But training more doctors won’t meet the need now. Premed, medical school, and then residency training take a total of about twelve years. We can’t wait more than a decade for a solution. Physician’s assistants, psychiatric nurse practitioners, and primary care physicians, can fill part of the need, but will always need psychiatric physicians to advise them.

To meet the need, psychiatry is going to have to change. Psychiatric physicians are going to have to alter the dated model for delivering mental health care. We cannot just work faster and see patients in 3-minute time slots to fill this need. We are going to have to be innovative to find a way to address the need. 

Here are ways to expand access now:

1.    Psychiatrists can provide case consultation services to primary care physicians to help them stabilize and manage complex cases.
2.    Psychiatrists can offer one time clinical “second opinion consultation ” services to aid in diagnosis and treatment planning, and them allow other professionals to manage care long term.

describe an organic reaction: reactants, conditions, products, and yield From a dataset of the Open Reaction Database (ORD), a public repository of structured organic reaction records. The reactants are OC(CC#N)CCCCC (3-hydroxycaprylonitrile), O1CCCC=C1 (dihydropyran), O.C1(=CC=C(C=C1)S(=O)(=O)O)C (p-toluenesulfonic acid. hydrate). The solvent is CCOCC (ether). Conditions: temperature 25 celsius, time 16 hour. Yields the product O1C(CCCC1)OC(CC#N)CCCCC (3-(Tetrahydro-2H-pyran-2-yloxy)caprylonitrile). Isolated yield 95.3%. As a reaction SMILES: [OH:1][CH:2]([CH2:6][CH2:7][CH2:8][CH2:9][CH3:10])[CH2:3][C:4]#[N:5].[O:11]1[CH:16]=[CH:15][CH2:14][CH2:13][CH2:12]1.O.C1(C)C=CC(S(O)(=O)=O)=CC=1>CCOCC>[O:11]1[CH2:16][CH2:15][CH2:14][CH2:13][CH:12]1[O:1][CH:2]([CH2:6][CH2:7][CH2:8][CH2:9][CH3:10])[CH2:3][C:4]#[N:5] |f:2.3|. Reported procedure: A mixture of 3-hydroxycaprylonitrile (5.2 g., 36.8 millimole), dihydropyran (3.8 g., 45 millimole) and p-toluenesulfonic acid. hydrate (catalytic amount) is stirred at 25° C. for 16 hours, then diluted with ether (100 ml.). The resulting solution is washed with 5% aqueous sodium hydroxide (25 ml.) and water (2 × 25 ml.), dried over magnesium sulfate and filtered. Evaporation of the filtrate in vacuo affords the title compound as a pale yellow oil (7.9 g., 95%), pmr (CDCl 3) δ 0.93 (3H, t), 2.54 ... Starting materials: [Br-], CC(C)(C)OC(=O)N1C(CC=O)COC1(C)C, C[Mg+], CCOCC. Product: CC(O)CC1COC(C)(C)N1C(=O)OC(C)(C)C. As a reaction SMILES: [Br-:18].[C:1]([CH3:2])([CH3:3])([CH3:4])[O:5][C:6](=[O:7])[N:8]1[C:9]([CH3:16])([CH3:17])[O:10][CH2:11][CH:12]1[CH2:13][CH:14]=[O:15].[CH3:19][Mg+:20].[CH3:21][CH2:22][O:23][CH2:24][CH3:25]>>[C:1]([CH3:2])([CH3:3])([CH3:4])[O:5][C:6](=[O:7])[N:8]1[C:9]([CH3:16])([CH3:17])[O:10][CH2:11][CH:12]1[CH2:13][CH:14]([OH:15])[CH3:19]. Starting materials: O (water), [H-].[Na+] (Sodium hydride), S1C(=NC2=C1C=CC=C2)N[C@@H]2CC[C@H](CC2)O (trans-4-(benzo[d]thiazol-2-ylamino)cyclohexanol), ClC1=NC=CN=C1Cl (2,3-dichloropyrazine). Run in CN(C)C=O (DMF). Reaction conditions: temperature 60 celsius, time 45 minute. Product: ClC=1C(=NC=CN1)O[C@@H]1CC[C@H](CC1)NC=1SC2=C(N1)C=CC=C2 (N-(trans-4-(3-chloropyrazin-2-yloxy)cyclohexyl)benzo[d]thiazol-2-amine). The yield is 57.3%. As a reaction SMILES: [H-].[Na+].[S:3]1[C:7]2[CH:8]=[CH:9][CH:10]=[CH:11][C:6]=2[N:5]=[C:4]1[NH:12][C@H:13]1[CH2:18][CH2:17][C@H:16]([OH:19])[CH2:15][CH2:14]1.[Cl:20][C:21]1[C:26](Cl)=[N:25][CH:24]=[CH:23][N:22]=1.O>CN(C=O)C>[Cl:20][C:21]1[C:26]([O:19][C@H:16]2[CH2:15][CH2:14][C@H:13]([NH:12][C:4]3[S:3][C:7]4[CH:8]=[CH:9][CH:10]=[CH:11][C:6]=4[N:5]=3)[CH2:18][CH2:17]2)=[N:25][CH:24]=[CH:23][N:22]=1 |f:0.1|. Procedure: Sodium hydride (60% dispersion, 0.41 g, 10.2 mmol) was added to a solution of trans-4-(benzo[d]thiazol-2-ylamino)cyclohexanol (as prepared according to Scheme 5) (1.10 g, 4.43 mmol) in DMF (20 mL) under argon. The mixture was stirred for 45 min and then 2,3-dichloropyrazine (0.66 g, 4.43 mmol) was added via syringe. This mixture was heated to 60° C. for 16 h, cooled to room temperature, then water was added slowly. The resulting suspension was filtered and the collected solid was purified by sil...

3.    Psychiatrists can work closely with well-trained physician extenders in their outpatient clinics.
4.    Psychiatrists can offer educational and support services to the public, and to other providers.
5.    Psychiatrists can coordinate medication refill services for stable patients with primary care, so that unstable patients can be seen in open/available time slots in the psychiatric clinic.
6.    Psychiatrics can shift to specialized, short term urgent care clinic models with referral of stable patients back to primary care.

Psychiatric Urgent Care
The typical scenario for people seeking mental health care services in my community progresses as follows: